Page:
Sean Cassidy v Conal Cunning

Like his full-forward line comrades, Cunning has gone from strength to strength over the last two years and has been superb in this year’s championship. He has a ruthless streak that sees him sniff out goal chances and take them with aplomb and will pose a major threat to the stringent Sleacht Néill defence.

Cassidy is a tough full back and an excellent organiser who not only will contest balls with Cunning, but marshal the defence to his advantage as an effective Plan B. Another key battle ground awaits in the Sleacht Néill box.

Light the Powder Keg

All of Ulster hurling has been waiting for this one. The two best teams in Ulster will take to Páirc Esler in front of an expectant crowd. The huge crowd they attracted to Owenbeg in 2017 is an indicator of the level of anticipation surrounding this fixture.

Dunloy have classy hurlers throughout their fifteen and well into their substitute bench. The production line is relentless and the feeling that their added physicality has levelled things in the one area in which they were perceived to be lacking.

Gregory O’Kane and his management team absorbed the lessons of 2018 and implemented the improvements, but Michael McShane’s side have a winning mentality forged from seven consecutive county titles and years of domination in both codes.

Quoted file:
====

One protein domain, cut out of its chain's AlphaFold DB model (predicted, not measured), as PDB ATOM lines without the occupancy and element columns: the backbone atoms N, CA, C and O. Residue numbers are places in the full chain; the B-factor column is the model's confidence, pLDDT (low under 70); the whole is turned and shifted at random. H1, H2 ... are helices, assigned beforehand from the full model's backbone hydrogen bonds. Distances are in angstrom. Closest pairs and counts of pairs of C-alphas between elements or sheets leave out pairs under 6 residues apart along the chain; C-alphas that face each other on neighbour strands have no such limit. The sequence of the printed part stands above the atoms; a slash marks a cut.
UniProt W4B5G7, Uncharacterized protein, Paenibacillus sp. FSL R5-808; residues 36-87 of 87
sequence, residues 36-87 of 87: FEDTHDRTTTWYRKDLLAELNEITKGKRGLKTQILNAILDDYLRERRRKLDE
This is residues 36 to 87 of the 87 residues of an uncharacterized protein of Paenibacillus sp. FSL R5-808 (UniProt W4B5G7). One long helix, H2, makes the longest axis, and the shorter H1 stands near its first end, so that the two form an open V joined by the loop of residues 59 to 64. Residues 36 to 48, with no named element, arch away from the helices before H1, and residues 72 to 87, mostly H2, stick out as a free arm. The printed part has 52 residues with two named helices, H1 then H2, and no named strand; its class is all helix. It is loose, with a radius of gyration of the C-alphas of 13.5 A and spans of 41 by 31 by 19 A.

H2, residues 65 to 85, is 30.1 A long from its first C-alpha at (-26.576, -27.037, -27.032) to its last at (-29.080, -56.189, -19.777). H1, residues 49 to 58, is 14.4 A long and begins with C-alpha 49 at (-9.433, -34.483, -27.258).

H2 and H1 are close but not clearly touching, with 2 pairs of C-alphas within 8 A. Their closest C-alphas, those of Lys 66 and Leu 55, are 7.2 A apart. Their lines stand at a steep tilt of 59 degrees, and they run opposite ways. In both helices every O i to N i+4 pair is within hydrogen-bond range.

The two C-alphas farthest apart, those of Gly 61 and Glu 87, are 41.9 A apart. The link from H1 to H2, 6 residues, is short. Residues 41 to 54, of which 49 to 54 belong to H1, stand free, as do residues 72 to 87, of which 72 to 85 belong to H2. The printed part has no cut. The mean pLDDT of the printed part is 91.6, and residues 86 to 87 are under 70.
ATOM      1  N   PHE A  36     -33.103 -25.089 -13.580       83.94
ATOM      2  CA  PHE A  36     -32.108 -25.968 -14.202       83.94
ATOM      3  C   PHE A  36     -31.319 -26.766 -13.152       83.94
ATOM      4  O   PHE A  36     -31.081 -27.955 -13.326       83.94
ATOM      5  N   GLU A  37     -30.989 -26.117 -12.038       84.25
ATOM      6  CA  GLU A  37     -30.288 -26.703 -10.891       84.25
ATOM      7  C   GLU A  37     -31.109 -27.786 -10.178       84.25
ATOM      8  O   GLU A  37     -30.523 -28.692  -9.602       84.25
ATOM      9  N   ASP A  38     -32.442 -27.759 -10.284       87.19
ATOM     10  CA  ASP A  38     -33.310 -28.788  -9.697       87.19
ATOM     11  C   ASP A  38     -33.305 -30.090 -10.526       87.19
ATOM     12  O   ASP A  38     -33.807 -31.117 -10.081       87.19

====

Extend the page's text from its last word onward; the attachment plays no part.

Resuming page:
Cormac O’Doherty will fire almost every free between the posts and that kind of robotic accuracy heaps pressure on the opposition. A few wides here and there and they suddenly find themselves behind due to the frees conceded.

Dunloy have their own reliable free-taker in Conal Cunning and even if we don’t get the open thriller we are all hoping for, the game will remain in the balance. Sleacht Néill’s swagger looks to be back, but so does Dunloy’s.

Both are well aware of the prize that awaits them. Dunloy are searching for their first Ulster championship in a decade. The Emmet’s want to end a three-year hiatus.

Malachy Clerkin raised eyebrows when he called into question the quality and occasion of the club game during the week. If he’s in Newry on Sunday he’ll see both.

Admiring glances. Furtive praise. Mind games. These two have been eyeing each other up all season like heavyweight boxers.

On Sunday the posturing ends and the truth will out.

Verdict: Dunloy